23 hours ago, fishgolf said:

This is an old thread I realize, but a subject/question I'd like to resurrect.  Our current retirement location is fly fishing centric but that could change in the years ahead.  I see Alabama and the RTJ's trail of courses has made the list.  I've never been to that area or played those courses, but they seem popular.  What other places have you found or are considering for retirement that offers access to good courses, nearly year round play, at reasonable golf and real estate prices, that is just far enough away from megatropolus areas?  Is that set of requirements nearly unobtanium? :-D

New Mexico has the weather you speak of, but has some other stuff working against us like being one of the poorest states in the country. Hard to beat when it comes to outdoor activities.

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On ‎5‎/‎14‎/‎2018 at 9:56 AM, NM Golf said:

New Mexico has the weather you speak of, but has some other stuff working against us like being one of the poorest states in the country. Hard to beat when it comes to outdoor activities.

We actually looked into Farmington NM as it has the San Juan River and several other great fly fishing rivers close by in southwest CO.  What area in NM do you live and play golf?

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18 hours ago, fishgolf said:

We actually looked into Farmington NM as it has the San Juan River and several other great fly fishing rivers close by in southwest CO.  What area in NM do you live and play golf?

I live in Albuquerque which is right in the center of the state. The Four Corners area (Farmington) is nice, but I am not sure about the year round golf you are looking for, pretty cold up there in the winter. The golf in that area is great, Farmington has one of the best golf courses in the state, Pinon Hills, and just north in Durango you have Dalton Ranch which is also fantastic. Fly fishing is world class around that area. The San Juan is great and you have the headwaters of the Rio Grande just north of there which I have fished quite a bit, not to mention the Chama and Brazos rivers not too far away as well. 

Albuquerque is nice because we are warm enough to play golf year round and close enough to some really good rivers that you can make an easy day trip. I have a group of 24 guys that make a trip up there to play golf and fly fish every fall in South Fork Colorado, just northeast of Farmington.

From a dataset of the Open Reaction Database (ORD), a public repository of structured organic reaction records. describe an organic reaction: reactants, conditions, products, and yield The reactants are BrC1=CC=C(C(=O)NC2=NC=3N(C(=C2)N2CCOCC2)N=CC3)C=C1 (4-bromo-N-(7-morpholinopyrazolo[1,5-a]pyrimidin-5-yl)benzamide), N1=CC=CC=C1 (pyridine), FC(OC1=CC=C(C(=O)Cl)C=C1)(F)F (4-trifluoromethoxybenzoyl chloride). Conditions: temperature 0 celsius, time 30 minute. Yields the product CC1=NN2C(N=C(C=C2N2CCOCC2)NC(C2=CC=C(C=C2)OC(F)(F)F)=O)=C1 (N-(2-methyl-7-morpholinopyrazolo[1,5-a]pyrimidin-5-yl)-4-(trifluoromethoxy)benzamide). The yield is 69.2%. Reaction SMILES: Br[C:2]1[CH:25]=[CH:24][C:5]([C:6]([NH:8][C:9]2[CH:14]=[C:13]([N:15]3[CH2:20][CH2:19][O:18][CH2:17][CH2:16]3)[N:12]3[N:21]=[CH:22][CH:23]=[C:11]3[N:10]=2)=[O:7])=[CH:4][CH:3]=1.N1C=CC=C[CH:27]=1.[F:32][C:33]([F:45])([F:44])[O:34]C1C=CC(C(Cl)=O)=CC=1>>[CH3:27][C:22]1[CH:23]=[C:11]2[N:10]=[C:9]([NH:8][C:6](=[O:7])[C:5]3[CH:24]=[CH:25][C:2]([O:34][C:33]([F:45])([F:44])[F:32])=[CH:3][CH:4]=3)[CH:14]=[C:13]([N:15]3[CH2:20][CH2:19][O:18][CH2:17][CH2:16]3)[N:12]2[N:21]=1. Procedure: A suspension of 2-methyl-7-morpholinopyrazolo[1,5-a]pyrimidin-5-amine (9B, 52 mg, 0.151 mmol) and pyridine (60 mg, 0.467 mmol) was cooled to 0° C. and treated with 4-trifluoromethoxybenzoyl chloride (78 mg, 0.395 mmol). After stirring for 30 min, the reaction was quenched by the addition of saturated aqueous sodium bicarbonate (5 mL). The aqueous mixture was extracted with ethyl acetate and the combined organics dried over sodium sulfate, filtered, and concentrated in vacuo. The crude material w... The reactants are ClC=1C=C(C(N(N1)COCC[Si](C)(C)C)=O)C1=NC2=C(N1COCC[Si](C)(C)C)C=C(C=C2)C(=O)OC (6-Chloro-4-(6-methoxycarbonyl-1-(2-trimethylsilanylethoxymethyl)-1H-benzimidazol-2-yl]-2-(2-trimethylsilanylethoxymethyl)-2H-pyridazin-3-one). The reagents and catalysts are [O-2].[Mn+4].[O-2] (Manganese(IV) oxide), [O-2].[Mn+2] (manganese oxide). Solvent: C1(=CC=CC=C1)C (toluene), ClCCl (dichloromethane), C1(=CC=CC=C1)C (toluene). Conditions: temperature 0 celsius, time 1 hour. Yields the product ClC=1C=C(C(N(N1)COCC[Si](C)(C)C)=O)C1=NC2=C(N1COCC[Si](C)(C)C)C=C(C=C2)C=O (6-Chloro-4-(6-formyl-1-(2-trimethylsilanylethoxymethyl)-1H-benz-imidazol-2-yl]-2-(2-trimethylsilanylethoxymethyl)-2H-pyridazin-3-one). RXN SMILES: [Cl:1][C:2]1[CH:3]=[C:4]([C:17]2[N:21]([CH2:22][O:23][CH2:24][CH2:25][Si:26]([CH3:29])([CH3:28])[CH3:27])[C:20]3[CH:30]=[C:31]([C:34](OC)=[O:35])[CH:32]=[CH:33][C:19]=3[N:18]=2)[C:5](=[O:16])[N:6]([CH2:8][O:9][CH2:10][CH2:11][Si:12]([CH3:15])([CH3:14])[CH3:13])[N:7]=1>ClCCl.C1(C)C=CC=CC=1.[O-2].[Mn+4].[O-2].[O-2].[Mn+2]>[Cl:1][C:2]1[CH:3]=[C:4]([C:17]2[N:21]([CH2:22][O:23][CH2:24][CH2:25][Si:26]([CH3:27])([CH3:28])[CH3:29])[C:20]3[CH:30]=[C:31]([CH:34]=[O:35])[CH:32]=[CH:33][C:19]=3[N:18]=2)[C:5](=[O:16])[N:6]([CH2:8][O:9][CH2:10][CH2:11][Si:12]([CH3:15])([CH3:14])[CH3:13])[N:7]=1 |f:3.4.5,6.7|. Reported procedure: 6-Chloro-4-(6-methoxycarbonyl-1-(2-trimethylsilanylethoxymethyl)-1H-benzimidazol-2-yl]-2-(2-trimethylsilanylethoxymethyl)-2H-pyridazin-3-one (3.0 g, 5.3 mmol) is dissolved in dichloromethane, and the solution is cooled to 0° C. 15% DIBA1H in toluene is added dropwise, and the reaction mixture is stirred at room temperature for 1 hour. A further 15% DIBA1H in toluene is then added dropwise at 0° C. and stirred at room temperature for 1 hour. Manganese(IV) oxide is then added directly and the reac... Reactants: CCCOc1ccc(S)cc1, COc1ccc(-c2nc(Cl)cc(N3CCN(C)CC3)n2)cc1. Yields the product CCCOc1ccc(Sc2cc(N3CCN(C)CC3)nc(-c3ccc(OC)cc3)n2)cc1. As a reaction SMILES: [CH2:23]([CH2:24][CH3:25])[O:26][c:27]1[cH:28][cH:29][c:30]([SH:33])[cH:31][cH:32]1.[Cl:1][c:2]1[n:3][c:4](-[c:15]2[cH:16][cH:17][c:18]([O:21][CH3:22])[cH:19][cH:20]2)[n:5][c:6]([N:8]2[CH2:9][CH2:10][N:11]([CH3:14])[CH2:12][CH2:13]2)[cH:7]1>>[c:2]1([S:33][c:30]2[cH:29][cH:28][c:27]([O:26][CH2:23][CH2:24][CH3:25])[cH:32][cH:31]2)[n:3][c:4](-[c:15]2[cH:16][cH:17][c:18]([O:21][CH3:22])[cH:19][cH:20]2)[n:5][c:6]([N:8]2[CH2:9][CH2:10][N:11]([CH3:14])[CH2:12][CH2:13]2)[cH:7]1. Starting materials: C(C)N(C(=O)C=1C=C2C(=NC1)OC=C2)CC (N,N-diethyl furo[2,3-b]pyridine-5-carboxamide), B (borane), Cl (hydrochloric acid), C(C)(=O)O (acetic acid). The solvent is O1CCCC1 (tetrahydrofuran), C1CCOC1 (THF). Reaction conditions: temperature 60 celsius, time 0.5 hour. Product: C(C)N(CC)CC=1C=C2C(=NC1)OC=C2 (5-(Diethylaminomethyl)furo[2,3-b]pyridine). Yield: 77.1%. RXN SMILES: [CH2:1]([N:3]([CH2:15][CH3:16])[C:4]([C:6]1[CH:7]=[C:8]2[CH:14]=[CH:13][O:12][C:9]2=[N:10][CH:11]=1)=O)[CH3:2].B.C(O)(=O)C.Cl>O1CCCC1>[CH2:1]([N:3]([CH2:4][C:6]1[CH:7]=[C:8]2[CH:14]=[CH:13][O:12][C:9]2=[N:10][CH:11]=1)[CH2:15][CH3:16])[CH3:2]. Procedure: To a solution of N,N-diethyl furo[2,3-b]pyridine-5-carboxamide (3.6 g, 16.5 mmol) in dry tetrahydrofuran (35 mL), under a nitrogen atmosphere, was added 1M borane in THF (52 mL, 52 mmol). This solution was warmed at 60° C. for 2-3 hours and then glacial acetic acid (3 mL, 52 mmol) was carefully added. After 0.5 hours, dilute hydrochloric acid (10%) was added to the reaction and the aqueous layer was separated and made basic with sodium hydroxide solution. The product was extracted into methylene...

Edited by NM Golf

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On 10/20/2009 at 11:32 PM, Supermanwoot said:

Typical liberal society. Low crime here in NC because people know that anyone can legally have a gun on them to defend themselves and their property, the way THINGS WERE MEANT TO BE!

Oh and there is good/cheap golf here too!

I'd stay out of North Carolina just because of this guy.

On 10/21/2009 at 12:54 AM, kpaulhus said:

Florida. Jacksonville says a bit cooler that Tampa and you can get mid day tee times in either city for under $30. I personally think that there are better courses in Jax than Tampa, plus the city is much more laid back. Plus you have year round golf.

You're right about Jacksonville and Florida, but only because of the weather. I mean, another hellscape.

On 10/21/2009 at 5:28 PM, mctaylor22 said:

You want golf paradise? Move to Alabama and play the RTJ courses. Yearly memberships are incredibly affordable and the courses are hands down, some of the best I have ever played. This is coming from a guy who was born, raised, lives, and has played a lot of golf in Texas. Yep, that's where i'm moving--Alabama.

This is better, but the guy clearly lives near Madison and Milwaukee. The RTJ golf trail exists amongst a trail of trailer parks and towns that are thrilled when a Taco Bell opens.

On 10/21/2009 at 1:50 AM, ryohazuki222 said:

Austin, TX is a beautiful city.

City course memberships for seniors are as low as $430 per year, plus only $2 surcharge every time you play. But if you want to ride... carts run a lot at $12.

One good recommendation.

On 10/21/2009 at 8:07 AM, cepausm said:

I would recommend The Villages. It is just north of Orlando, Fl.

www.thevillages.com

Has quite a few courses.

The villages also has the highest rate of STD's in the nation, I'd guess mostly because the population has a had a lifetime of sex partners to accrue such a thing. My parents actually considered moving there, until they realized it was an aquarium of people you'll watch die before you.